Photo/Karin Schermbrucker) :: Mona Miller outside her shack Thursday,
Nov. 8, 2007 as nearly 1,400 Irish volunteers completed their mission
Friday to build 200 homes in a week on adjoining property in the
Freedom Park slum suburb of Cape Town, South Africa.
FREEDOM PARK, South Africa
For the first time, Mona Miller has a real roof, solid walls and
glass windows. Lights come on at the flick of a switch, water flows
from the tap and she has the dignity of a toilet.
Miller will move into her first proper home this weekend thanks
to a building blitz by nearly 1,400 Irish volunteers, who completed a
mission Friday to construct 200 houses in a week in the depressing,
dusty _ and hopelessly misnamed _ Freedom Park slum.
”It’s a solid home, not something that people can drive
though,” said Miller, shuddering at the memory of the drunk driver who
rammed into her shack four years ago, injuring her two young children
in this sprawling Cape Town slum.
”I look forward to hearing the rain on the roof because I will
no longer have to get up and put buckets underneath the holes. I’m
going to close my doors and sleep for a week,” she said with a grin,
gazing proudly as builders put finishing touches on the mustard-colored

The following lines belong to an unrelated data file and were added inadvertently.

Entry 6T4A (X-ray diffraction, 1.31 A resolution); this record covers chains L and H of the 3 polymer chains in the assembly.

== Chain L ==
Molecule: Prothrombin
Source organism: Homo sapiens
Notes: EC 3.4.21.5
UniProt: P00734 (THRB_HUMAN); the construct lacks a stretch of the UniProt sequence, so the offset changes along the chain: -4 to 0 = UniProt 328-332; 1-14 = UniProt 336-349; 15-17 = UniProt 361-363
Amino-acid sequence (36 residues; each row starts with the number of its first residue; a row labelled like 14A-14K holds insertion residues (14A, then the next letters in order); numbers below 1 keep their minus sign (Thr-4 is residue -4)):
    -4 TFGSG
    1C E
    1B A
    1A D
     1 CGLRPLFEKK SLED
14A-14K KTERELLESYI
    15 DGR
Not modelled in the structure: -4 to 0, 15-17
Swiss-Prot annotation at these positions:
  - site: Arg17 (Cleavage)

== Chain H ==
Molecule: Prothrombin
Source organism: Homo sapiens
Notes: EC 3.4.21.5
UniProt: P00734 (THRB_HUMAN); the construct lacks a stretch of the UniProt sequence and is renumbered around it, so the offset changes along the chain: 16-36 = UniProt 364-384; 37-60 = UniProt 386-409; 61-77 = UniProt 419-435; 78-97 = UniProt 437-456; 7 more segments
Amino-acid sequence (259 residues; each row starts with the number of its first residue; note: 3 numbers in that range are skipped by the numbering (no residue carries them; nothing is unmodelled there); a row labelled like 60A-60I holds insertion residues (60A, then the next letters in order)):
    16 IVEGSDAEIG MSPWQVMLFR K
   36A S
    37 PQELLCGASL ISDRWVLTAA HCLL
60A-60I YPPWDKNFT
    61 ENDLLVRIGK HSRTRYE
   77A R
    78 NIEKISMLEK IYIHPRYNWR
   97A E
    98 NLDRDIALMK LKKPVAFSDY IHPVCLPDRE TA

The initiative, now in its fifth year, was organized by Niall Mellon, a millionaire Irish entrepreneur who bought a holiday home near Cape Town but could not accept the squalor in the townships around the jewel in South Africa’s tourist crown.
Since the end of apartheid, the government has built more than
2.4 million homes for needy families. But millions still live in
shacks, and protests about bad living conditions and lack of services
erupt almost weekly.
”The difference here is that the scale of the problem is such
that nobody gets the chance to catch their breath and see what’s been
achieved,” Mellon said.
In Cape Town alone, there is a backlog of 460,000 homes, Mayor
Helen Zille said. With thousands flocking in from poor rural areas, the
backlog is growing by 15,000 a year. ”We are going backward,” Zille
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